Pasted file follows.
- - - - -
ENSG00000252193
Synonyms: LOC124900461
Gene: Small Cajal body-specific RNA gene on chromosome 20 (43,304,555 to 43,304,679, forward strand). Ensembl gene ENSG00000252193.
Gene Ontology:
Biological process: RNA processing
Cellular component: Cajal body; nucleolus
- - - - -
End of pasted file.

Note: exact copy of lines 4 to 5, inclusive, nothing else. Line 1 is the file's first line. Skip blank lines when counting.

Gene Ontology:
Biological process: RNA processing